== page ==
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arrgee1991

Tuition Fees

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http://www.telegraph.co.uk/education/educationnews/8057347/Lord-Browne-review-the-key-points-explained.html

http://www.telegraph.co.uk/education/educationnews/8058548/Lord-Browne-review-the-strong-must-pay-their-fair-share-of-university-tuition-fees.html

Even if the House Price Crash occurs, will it matter ?

"interest of about 2 per cent more than inflation on their debts"

With inflation at 3-5% at present, and every prospect of rising, and fees at up to £20K, students could be leaving university paying 10% on a £100K. For up to 30 years!

How could you pay any sort of mortgage on top of that?

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The short answer is that graduates will be impoverished unless they are from a wealthy family.

Given that graduates are on average, waiting three and a half years before they get a decent job (BBCreport last night), and with the debt compounding, the amount to be repaid will be horrendous.

As the degree grades are meaningless, and major employers now using their own testing, and for anyone who has been in a decent job for a year or two, employers are not interested in the degree, more what you can do, HE becomes much less relevant..

This issue will define the LibDems. Their opposition to fees garnered many votes for them. Clearly, if they back these proposals they will lose any moral right they may have to their parliamentary seats.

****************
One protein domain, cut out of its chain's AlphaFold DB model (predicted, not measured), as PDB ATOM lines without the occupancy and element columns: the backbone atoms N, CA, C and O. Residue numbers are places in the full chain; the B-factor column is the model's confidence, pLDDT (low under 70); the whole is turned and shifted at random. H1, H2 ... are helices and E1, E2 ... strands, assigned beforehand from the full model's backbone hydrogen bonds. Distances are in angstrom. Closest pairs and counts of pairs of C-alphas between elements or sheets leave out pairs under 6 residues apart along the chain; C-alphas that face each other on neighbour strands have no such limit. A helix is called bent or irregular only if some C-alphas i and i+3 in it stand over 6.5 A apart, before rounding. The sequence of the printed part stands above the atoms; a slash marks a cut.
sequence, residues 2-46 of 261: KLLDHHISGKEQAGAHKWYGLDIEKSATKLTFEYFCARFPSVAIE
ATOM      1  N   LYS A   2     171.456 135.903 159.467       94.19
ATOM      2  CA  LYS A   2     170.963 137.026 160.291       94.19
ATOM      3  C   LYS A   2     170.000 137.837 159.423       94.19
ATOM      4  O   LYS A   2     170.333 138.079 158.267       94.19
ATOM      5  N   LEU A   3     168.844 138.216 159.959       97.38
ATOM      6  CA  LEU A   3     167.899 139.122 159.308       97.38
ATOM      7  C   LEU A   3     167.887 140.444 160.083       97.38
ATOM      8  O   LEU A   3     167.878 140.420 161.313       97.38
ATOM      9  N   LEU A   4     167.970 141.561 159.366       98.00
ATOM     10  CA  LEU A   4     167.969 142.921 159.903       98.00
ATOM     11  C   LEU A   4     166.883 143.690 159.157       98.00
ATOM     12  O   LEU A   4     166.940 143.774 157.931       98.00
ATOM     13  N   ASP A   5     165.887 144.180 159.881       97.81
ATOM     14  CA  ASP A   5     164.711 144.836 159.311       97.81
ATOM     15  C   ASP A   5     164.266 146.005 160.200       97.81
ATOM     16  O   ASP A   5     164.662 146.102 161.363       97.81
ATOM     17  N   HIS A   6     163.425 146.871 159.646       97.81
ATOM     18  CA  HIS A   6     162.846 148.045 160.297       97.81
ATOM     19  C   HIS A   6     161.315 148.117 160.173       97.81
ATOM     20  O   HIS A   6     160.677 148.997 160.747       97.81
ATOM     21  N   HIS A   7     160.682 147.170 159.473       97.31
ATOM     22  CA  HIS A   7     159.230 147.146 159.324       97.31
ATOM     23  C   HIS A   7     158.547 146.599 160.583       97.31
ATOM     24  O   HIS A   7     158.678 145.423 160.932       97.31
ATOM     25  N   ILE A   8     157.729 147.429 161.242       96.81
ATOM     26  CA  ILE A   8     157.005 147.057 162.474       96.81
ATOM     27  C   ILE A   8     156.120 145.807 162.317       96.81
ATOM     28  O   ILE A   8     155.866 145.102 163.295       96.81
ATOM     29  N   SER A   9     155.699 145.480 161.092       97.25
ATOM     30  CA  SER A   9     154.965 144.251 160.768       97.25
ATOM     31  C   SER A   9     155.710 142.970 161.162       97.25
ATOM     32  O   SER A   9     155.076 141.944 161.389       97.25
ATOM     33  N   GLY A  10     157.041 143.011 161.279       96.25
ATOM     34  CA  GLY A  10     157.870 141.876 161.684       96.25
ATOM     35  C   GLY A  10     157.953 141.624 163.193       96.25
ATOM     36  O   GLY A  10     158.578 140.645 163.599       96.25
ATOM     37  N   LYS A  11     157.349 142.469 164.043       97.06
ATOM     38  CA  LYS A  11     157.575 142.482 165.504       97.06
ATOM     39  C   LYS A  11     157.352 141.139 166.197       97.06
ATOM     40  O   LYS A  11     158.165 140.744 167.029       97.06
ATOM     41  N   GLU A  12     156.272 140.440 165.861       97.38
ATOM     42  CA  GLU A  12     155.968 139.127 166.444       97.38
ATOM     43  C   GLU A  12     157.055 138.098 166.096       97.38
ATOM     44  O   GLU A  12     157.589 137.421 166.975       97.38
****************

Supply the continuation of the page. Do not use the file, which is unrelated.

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I think it's reached the point where university just isn't worth it anymore.

The idea that it will get you an extra £400k over your lifetime is basd on out of date figures when the top 5% went on to higher education and on to high flying carreers.

These days it seems that for all but the very few the possession of a degree is a marginal benefit at best in the job market and a distant second place to experience and ability.

It's not just the £40k debt that's the problem, it's the 3 years of lost earnings and 3 years of lost experience. Hooray, you've come out with a degree, but your classmate who left after A-levels has been working for the last 3 years and has £10k savings, makes more money than you and has spent the time learning stuff that is actually relevant to the job.

So thanks to Labour's insane attempt to extend participation to everyone it's likely that HE will become the exclusive preserve of the upper middle classes who can afford ot subsidise their kids plus the tiny fraction of the ultra poor who will qualify for free tuition and actually have the ability to write their own name.

The remaining 98% of us can forget about it.

Edit to say: This isn't a ConLib problem - this is a huge f*** up by the idiots who've spent the last 13 years driving the country into bankruptcy.

Edited by Goat

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There is going to be vast amount of horse trading before this is over. The Browne Review is like the opening move of the chess game. But yes, if the demand is there for 40% plus participation in HE, then I'd say that is a massive game changer for the housing market, particularly as the report suggests universities should not be obliged to offer bursaries on top of the grant.

The report is here:

http://www.bis.gov.uk/assets/biscore/corporate/docs/s/10-1208-securing-sustainable-higher-education-browne-report.pdf